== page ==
As a new Australian visa holder, the thought of making friends – let alone professional networking – may be daunting. It is for this reason that so many new visa holders find it difficult to integrate with their new professional environments. And if you hold an employer-nominated visa, such as the Subclass 187 visa, you may not see the point in networking at all.
However, professional networking is not only important for your career; it’s a skill that can be used to combat other issues commonly faced by new visa holders, such as culture shock, loneliness and communication barriers. In today’s blog, we are exploring some other reasons why networking is important for you, and seven ways you can begin to network – starting today.
Why you should network, even if you have a job
Some visas, such as the Subclass 187 visa, require an employer to nominate you before you can acquire the visa. If this is the case for your new Australian visa, then you may be wondering why exactly you need to network if you’ve already found a job.
In reality, networking is about more than just finding a job. It is about problem solving, learning and even forming friendships. As a new Australian visa holder, it is very likely that you will need to do all three of these things during your stay. An article in the Huffington Post sums it up: “Networking is a lifestyle. It should really have no on and off switch.”
So, what are the other reasons you should network in Australia (besides getting a job)? Well:
- Networking helps you learn new things about your industry, or new ways of thinking about how you do your job. This can help improve the quality of your work.
- Networking improves your communication skills. As a new Australian visa holder, the best way to overcome communication challenges is to face them! By networking, you improve your professional speaking skills, which can help in your career negotiations and/or your current job.
- Networking helps to attract clients and even new friends. Both these relationships are equally as valuable.
7 ways to network
#1: Build a list of those you already know
You should list any friends, family, coworkers and acquaintances you know that are located in your new area of Australia. Even if they are located in a different state, it’s still worth connecting on LinkedIn or even Facebook. Growing your online network is one of the best ways to expand the connections you have, and starting with the people you know is easy! This will give you a good base of connections to expand from.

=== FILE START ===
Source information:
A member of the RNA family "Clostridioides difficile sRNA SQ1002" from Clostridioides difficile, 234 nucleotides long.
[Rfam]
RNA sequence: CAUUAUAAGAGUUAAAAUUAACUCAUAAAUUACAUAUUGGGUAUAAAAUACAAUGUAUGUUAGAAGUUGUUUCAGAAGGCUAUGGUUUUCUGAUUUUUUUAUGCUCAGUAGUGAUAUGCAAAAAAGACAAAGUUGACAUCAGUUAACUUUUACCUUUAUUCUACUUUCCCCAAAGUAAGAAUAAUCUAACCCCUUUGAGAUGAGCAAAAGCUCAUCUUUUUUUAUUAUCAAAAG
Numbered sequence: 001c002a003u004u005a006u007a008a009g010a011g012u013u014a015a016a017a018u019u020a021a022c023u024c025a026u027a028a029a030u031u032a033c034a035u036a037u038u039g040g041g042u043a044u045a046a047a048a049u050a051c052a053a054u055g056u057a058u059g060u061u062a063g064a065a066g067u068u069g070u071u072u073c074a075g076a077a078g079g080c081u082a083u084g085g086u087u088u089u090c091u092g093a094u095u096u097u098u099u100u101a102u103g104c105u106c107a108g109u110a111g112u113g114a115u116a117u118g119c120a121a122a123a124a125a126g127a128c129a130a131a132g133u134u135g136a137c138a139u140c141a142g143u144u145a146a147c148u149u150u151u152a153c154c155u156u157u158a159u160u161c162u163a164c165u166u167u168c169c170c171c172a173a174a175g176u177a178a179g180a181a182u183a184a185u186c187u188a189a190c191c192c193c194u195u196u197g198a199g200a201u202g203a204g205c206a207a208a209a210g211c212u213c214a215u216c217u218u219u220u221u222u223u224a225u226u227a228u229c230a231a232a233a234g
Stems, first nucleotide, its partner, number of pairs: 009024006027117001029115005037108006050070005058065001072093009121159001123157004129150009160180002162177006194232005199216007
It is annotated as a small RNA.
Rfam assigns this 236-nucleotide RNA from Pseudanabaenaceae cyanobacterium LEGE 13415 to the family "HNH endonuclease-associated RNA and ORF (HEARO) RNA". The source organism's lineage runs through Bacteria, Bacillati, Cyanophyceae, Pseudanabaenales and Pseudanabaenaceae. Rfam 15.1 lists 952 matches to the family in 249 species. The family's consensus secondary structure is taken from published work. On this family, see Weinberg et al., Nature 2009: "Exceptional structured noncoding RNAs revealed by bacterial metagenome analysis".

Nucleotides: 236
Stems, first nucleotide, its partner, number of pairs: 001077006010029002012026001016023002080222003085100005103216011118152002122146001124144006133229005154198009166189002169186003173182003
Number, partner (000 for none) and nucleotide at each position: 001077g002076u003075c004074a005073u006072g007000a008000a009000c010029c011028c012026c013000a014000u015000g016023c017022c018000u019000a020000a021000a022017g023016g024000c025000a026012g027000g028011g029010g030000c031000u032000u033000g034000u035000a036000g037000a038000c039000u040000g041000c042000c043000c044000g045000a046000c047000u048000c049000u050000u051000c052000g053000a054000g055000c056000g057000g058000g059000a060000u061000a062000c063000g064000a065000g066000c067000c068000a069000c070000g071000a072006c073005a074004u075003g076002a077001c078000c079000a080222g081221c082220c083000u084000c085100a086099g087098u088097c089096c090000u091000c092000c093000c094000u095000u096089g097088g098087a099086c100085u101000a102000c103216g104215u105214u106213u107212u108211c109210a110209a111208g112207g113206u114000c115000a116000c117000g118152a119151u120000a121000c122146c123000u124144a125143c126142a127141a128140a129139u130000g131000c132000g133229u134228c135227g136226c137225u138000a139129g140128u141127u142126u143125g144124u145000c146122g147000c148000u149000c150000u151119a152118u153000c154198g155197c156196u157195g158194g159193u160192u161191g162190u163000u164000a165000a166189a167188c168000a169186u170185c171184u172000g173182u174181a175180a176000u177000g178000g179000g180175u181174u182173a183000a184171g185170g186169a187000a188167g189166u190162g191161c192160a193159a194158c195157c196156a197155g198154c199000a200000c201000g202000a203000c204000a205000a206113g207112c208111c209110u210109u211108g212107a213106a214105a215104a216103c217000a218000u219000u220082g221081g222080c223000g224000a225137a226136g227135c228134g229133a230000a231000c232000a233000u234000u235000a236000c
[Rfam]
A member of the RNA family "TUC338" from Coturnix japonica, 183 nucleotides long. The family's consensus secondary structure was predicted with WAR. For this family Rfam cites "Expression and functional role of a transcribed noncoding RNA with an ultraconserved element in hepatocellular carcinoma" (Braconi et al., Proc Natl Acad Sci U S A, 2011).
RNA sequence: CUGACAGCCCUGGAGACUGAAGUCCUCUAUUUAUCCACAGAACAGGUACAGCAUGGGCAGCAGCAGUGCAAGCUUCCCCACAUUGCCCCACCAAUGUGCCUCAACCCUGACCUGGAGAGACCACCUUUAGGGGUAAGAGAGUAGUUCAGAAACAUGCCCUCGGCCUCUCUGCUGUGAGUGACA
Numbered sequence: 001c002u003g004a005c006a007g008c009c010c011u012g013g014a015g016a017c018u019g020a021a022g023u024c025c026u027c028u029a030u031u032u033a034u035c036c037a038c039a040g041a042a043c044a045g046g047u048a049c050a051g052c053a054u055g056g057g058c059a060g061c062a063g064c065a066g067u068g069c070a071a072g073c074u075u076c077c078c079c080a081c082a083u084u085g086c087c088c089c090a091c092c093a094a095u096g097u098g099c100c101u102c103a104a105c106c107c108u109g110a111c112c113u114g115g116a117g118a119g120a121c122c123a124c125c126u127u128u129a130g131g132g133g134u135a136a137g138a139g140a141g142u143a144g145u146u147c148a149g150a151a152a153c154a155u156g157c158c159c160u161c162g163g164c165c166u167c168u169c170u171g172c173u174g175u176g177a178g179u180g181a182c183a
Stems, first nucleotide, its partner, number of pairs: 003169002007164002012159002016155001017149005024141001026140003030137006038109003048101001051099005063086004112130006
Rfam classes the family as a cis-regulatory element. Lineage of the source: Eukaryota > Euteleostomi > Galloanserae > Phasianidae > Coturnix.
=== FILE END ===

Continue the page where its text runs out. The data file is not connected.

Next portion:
#2: Keep in touch with your network
Don’t stop reaching out after your friend or acquaintance has accepted your invitation to connect. Numbers don’t do much if you don’t utilise them! Really, your next aim should be actually connecting with that person. You can send them an email or message them through the social network. If the person is an acquaintance or someone you have only spoken to a few times, you can remind them where you met them to begin the conversation. Following up is the key to maintaining your network.
You might also want to connect with strangers who are local professionals in the same industry as yourself. A great tip you can use when connecting with strangers on LinkedIn is to customise your invitation message. Try to avoid the automatic default message, and instead, address the person by name. Introduce yourself by name as well, and include one (or all) of the following:
- What your job is/what field you’re interested in
- What you study
- Why you wanted to connect with them
You could even be candid and explain how you’re new to Australia and you’re interested in connecting with local professionals in your industry. In any case, by personalising the message, you’re making a good (and professional) first impression.
#3: Improve your digital presence
Updating your social media is a simple but effective way to network in a new country. Take a good look at your LinkedIn, for example. Have you updated your location and job details? How about joining groups or liking pages of companies in your area? These small changes are easy enough, but can give people in your area a reason to connect with you.
Another way you can improve your digital presence is by creating a personal website. For example, if you are a web designer, you’ll want to ensure that you design a user-friendly, good-looking website that promotes your services to potential clients and/or employers. If you are a writer or social media specialist, having a blog that you update regularly shows that you are familiar with self-publishing content in the modern digital landscape. These are great ways to show that you know what you’re doing, rather than just saying it on LinkedIn.